drawn-out rumbling, it lasts about five to six seconds and is usually repeated about every 80 seconds or so until the
caller gets results. Another is the “contact call.” An elephant calling for a distant family member emits a powerful
reverberating sound and then lifts its head and spreads its ears listening for an answer. If it receives one, it responds
with an explosive sound. “What I think goes on in these long distant calls,” said Poole, “is an elephant gets an answer
and then it responds, ‘We’re in touch.’ ”
Read the passage below to answer ​Questions 9 - 13​ ​ in Schoology
Revision and Editing
(1) “Hi, José, what are you doing here?” asked Brian.
(2) “I came to the park to play catch with my older brother, Tomás,” José replied.
(3) “Do you remember that little puppy I found last week?” (4) Brian pointed to a dog at the end of a leash he held. (5)
“Nobody has responded to the lost dog ads, now he’s mine.”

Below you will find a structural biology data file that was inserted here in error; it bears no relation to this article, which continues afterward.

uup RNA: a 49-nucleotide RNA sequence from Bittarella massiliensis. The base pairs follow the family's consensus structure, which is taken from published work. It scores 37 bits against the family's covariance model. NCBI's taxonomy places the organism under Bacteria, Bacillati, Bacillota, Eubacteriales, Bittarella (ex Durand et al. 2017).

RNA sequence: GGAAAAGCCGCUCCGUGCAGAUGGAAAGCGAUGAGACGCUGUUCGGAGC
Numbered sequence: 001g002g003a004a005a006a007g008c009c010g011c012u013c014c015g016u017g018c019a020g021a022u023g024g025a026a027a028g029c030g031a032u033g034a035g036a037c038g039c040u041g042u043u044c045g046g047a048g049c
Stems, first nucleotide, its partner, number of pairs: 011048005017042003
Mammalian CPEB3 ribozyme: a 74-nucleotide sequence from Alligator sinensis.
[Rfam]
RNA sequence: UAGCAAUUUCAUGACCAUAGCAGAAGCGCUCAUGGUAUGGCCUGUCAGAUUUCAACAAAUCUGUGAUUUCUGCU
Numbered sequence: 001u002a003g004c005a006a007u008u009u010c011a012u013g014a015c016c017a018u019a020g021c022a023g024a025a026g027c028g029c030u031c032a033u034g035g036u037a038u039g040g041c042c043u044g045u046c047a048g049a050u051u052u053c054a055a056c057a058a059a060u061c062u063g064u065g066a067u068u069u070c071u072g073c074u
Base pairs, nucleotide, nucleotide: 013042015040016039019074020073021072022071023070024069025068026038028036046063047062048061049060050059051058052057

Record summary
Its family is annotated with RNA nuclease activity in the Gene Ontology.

(6) “Sure, I remember,” José said, bending down to pat the wriggling puppy. (7) “Lisa and I were there when you found
him and showed him to us. (8) Are you having any luck training her?” (9) The dog yipped and tried to jump into José’s
arms, Brian pulled on the leash. (10) “Oh, he is really friendly!” José exclaimed. (11) “Do you think he realizes he’s your
dog now?”
(12) “Yes, this little dog is as smart as he is cute!” Brian bragged. (13) “Although he’s still kind of excitable. (14) But
there’s a new trick I just taught him yesterday that you should see. (15) Where’s Lisa? (16) I want to show you both how
my dog can give me a ‘high five’ I hold up my hand. (17) I thought she was going to be here at the park.”
(18) “Lisa’s out shopping with her sisters at the mall,” José explained. (19) “Lisa loves shopping she might be gone for
awhile! (20) I would love to see your pet’s new trick!”
(21) “His name is Scout,” Brian said. (22) “Lisa’s not around, I'll just show you the trick. (23) Here, Scout! (24) See how
she comes when she's called?” Brian noted. (25) “Sit!” (26) Scout sat and looked at the two boys eagerly. (27) “Now for
the trick,” Brian announced. (28) He put out his hand in front of Scout. (29) “Hey, Scout, high five. (30) That’s a good